To find the semantic distance in this article, the Hamming distance is taken as the basis. In general, the Hamming distance will be calculated by the following formula:

where

ai1 is the i-th character of the first line,

ai2 is the i-th character of the second line.

H is equal to one if the symbols ai1 and ai2 coincide and is equal to zero in all other cases.

To calculate the semantic distance between requirements, we use the Hamming distance in the following form:

where

L is the semantic distance

Ci is the i-th concept of the requirement

N is the number of concepts in the demand (length of the requirement).

Categories within a domain can have different priorities, that is, differ in weights. Coincidence in a category with a greater weight should have a greater influence on semantic distance. In order to reflect the significance of the categories within the domain and in the process of calculating the semantic distance, each category is weighted. Weights are determined by the system based on feedback from an expert:

Initially, all categories within a domain have a weight of one.

We represent the category in the form of the following model:

where

T is the name of the category,

W is the weight of the category within the domain.

Then the semantic distance taking into account the weights of the categories will be calculated by the following formula:

where

Wi is the weight of the i-th category within the domain.

max W - weight of the category with the maximum weight within the domain

Using the Hamming method is sufficient to work with strings in which each character is independent and not associated with the rest. Since concepts are terms presented in a natural language, and not just binary meanings, semantic relations can be established between them, such as synonymy, antonymy, meronymy.

To calculate the semantic distance taking into account the semantic relations between concepts, we introduce the following concept model:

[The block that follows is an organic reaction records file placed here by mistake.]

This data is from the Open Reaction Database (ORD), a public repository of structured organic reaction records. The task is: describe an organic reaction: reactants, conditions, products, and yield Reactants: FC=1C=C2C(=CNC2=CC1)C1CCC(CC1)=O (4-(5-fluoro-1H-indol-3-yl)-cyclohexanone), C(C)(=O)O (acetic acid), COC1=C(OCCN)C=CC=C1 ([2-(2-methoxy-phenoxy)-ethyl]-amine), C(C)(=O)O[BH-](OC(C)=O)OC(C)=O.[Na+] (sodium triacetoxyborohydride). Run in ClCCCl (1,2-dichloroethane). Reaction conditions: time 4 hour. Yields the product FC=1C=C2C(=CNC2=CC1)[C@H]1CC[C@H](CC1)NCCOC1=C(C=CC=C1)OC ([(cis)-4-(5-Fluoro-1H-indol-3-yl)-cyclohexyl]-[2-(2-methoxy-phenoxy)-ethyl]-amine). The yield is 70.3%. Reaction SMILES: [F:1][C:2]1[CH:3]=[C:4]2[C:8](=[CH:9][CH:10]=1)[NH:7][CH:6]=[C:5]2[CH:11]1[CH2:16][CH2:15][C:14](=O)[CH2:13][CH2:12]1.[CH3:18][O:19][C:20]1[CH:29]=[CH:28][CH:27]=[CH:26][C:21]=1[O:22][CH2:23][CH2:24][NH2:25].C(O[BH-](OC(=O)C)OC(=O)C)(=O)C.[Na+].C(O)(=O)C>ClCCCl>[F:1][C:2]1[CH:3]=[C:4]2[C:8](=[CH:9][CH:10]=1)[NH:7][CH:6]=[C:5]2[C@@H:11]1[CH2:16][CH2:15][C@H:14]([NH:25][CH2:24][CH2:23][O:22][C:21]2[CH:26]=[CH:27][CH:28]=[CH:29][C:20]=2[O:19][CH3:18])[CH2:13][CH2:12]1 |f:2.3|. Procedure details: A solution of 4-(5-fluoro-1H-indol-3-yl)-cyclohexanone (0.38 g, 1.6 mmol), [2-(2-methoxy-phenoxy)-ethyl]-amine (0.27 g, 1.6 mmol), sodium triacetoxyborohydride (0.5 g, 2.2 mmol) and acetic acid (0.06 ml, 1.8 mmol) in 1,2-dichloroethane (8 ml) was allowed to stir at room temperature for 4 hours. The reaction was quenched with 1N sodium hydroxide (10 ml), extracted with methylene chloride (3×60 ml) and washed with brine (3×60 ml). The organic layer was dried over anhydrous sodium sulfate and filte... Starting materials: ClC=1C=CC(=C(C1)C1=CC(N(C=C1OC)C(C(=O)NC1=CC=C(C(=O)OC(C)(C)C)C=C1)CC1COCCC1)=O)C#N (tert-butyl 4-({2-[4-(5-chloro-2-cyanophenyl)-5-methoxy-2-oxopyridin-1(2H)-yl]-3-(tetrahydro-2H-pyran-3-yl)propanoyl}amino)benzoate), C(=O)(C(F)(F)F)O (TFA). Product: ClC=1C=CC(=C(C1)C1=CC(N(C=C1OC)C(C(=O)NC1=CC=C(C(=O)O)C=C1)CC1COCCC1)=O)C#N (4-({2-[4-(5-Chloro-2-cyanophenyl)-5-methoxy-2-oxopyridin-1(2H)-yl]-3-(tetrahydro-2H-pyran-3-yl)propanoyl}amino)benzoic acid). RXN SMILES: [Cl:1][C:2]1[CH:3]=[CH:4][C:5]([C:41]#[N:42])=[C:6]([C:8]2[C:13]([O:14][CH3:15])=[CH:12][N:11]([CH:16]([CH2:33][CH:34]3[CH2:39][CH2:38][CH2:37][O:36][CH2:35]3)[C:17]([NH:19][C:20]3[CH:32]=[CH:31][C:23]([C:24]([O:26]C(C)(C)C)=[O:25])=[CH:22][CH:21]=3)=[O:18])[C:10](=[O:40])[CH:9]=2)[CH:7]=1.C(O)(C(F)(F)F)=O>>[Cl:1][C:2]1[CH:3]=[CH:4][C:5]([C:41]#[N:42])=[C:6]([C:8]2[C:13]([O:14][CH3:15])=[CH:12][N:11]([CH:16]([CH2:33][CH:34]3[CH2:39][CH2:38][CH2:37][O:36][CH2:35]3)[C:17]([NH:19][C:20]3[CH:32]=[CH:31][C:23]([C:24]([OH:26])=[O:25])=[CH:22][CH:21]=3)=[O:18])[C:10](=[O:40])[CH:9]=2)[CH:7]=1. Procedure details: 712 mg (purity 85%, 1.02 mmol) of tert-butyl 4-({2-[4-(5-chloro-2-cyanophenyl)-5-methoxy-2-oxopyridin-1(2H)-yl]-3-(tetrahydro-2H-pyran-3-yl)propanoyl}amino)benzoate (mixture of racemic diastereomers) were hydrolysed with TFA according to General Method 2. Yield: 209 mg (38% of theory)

where

C is a concept,

V is the value of a linguistic variable that describes a concept,

{S} is a set of concepts that are synonyms with this. The semantic distance between them is 1.

{M} - a set of meronyms for a given concept. The semantic distance in this case is determined expertly on the basis of a dictionary of meronyms. The less related the terms, the less the semantic distance between them. It is equal to unity, if the terms are synonyms and tends to zero as the semantic distance.

Thus, the semantic distance taking into account semantic relations can be calculated by the following formula:

where

- a set of concepts that are semantically related to the concept .

In this case, not only the original concepts are compared, but also all the concepts connected with them by semantic relationships. If the original concepts do not match, then the related concepts are compared in the following sequence:

Using semantic distance and semantic annotation allows you to:

Prediction of requirements parameters is a priority and will be useful when using flexible programming methodologies, for example, SCRUM to predict the complexity of requirements.